The Patriots are using Lamar Jackson as a smoke screen

NFL Draft


The Patriots want everyone to believe they like Lamar Jackson, but the story doesn’t seem right. 

Bill Belichick and the New England Patriots are never afraid to use subterfuge to their advantage. That’s exactly why the franchise chose to bring Louisville quarterback Lamar Jackson to Foxboro for an in-person workout this offseason.

The team could certainly stand to draft a new signal caller in this year’s draft. Tom Brady will enter this season at the ripe old age of 40. Additionally, the Pats traded away Brady’s heir apparent last season in the form of San Francisco 49ers savior Jimmy Garoppolo. That leaves Brian Hoyer as the only other quarterback on Belichick’s depth chart at the moment.

Add the Patriots obvious need for a new quarterback with the fact they own both the 23rd and 31st selections in this year’s draft, and it makes perfect sense for them to evaluate quarterbacks likely to be available in that slot. Jackson is projected by many to be the top quarterback available when the Patriots have their first opportunity to make a selection. As such, it makes total sense they would bring him in for a closer look.

It’s still total nonsense, though. The Patriots are using Jackson to conceal their true draft intentions. Jackson is a quality talent who’s certainly worthy of first-round consideration, but he isn’t the type of quarterback Belichick is going to select. The Patriots will look for a more conventional signal caller in the mold of Brady or Garoppolo.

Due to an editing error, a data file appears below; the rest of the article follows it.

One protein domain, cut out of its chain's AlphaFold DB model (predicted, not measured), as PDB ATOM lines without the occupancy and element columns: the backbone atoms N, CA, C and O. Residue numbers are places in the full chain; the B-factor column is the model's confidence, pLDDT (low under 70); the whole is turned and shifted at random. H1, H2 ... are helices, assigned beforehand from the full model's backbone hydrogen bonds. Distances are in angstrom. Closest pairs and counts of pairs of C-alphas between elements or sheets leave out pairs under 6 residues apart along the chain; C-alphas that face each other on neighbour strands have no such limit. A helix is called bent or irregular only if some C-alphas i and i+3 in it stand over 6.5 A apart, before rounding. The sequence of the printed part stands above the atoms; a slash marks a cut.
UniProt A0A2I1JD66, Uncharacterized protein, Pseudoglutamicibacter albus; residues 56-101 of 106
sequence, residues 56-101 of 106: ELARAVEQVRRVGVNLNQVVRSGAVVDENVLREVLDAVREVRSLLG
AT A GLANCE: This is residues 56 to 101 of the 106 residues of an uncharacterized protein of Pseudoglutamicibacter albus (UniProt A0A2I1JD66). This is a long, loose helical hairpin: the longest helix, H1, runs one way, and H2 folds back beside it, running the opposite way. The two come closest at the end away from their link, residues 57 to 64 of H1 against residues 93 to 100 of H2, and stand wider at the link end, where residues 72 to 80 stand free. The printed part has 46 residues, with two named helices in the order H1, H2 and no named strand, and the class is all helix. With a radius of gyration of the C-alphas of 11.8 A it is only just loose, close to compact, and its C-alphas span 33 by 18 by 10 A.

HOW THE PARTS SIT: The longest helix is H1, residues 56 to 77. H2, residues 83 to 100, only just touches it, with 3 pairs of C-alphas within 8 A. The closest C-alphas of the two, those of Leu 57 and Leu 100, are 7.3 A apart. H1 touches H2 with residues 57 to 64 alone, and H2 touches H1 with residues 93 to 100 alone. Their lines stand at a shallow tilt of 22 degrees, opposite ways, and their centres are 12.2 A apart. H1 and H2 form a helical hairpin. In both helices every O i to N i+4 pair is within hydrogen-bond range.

It wouldn’t be a total shock to see the team try to move up in the draft to grab one of the top four quarterbacks if one starts to drop. Even if they stay put in their current draft positions, it makes a lot of sense for them to convince other teams they’re interested in drafting Jackson.

Belichick and company know that NFL teams get anxious after moving up to take players they like in the draft. This is especially true at the quarterback position. Patriots officials can easily project scenarios where quarterback-needy teams panic and feel the need to move into the first round to grab a tantalizing prospect. Convincing their peers that they’re also a threat to take Jackson only adds to the chances of someone overpaying the Patriots for one of their first round picks.

The Patriots drafting Jackson to serve as Brady’s heir apparent is a fun story, but don’t expect it to come true. This looks like just another example of the NFL’s most covert team feeding the rest of the league misinformation to improve their own standing.



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